Unlike fats and carbohydrates, protein is often touted as the healthiest of the macronutrients. It is true that protein, in addition to providing a source for energy production, is also required for the makeup of skeletal muscle and enzymes. Consuming meals high in protein can support lean body mass as well as contribute to satiety and blood sugar control. Before you go loading up on protein shakes, however, it is important to remember that protein still provides calories and overconsumption can still lead to weight gain. Aim for daily protein consumption of around 0.8 -1 grams per kilogram (2.2 pounds) of body weight (that's about 80 grams of protein for a 175-pound individual). Food sources high in protein include meats and poultry, legumes, nuts, and quinoa.
The Micronutrients: Vitamins and Minerals
When it comes to energy production, vitamins and minerals serve as the co-factors for the enzymes involved in your metabolic processes. Most notably, the B vitamins are directly involved in supporting the metabolic pathways which create energy (ATP) from your food. There are currently eight molecules classified as B vitamins: thiamin, riboflavin, niacin, pantothenic acid, pyridoxine, biotin, folate, and methylcobalamin. Each of these plays an intricate supporting role in metabolism, and deficiency in any B complex vitamin can result in severe impairments in energy production.
For the most part, the B vitamins are widely distributed in our food supply and thanks to FDA-mandated fortification of bleached flour, even processed foods can provide a substantial dose (look for enriched flour on your food labels). Recent research has suggested, however, that natural forms of B vitamins may be a better source. There have even been some studies that suggest high intake of synthetic B vitamins could potentially be harmful (most notably folic acid). Natural food sources of B vitamins include whole-grain breads, nuts, seeds, and legumes.
Another essential nutrient that is critical to energy production is magnesium. In addition to being an important component of the bone matrix, this mineral is a co-factor for over 300 enzyme complexes in the human body, including those involved in metabolism. Magnesium, coupled with calcium, is also essential for the contraction of skeletal and smooth muscle. It is estimated that nearly 70 percent of Americans consume inadequate levels of dietary magnesium. Deficiency of this mineral has been linked to low energy, osteoporosis, muscle pain, and fatigue.
Food sources of magnesium include green leafy vegetables, spices, and nuts. When using magnesium supplements, look for forms that are amino-acid chelates (magnesium glycinate/aspartate) or organic salts (magnesium citrate/malate) of the mineral. These forms are highly absorbable and bioavailable. Magnesium oxide and other inorganic salts should be avoided. If bowel tolerance is a concern, aim for magnesium glycinate, which has been shown to better tolerated than magnesium citrate alone. (Talk to your doctor for more information.)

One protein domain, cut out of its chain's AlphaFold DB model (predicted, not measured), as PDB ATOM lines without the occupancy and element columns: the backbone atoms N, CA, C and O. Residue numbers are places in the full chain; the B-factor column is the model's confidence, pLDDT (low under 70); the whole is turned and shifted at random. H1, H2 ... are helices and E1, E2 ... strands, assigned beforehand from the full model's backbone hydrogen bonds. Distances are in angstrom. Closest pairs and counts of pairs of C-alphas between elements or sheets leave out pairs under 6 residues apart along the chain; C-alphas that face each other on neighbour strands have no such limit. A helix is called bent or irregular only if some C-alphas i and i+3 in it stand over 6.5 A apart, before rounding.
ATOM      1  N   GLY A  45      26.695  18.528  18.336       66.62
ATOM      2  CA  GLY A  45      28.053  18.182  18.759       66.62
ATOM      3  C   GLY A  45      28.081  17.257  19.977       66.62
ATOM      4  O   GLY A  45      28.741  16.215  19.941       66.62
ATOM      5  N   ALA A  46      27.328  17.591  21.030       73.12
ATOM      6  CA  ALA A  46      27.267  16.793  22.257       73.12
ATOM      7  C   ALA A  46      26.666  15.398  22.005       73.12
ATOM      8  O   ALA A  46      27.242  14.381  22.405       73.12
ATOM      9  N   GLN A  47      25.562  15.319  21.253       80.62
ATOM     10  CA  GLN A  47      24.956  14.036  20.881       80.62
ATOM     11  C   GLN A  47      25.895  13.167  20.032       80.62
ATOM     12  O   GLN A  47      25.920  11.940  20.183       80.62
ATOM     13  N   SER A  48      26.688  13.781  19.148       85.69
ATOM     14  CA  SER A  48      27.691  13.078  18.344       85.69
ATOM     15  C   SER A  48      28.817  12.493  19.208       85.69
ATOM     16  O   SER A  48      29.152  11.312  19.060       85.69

Calories and Meal Planning
Other major diet mistakes which can contribute to low energy levels are skipping meals and consuming inadequate calories in efforts to maintain or lose weight. Remember: Your body needs calories to create energy! Aim to consume meals and snacks every two to four hours. You may even want to start packing healthy snacks to take with you whenever you go.
When selecting snacks, aim for foods that provide balanced levels of fats, carbohydrates, and protein such as whole-grain crackers and nut butters or carrots and hummus, which will help keep your energy levels steady. Low-calorie snacks high in simple carbohydrates should be avoided. While 100 calorie servings of baked chips or rice cakes may sound appealing, the energy they provide is usually short-lived.
So, the next time a long day at the office causes you to turn to your candy stash, stop and ask yourself if that really is the best selection. In fact, why not ask yourself that question before you stash any candy in the first place? Remember that the foods we often turn to first during times of low energy are generally not the ones that will provide us the with the best energy boost. While no one food choice is the best for supporting energy levels, a balanced combination of macronutrients which provide a high dose of micronutrients, including B vitamins and other supportive nutrients, will give your body the nourishment it needs. That's the science of sustained energy.
Clair Whiteman, BSc, received her degree in nutrition and dietetics from Bastyr University in Washington state. She is currently the on-staff nutritionist for BioGenesis Nutraceuticals, a professional-grade supplement line.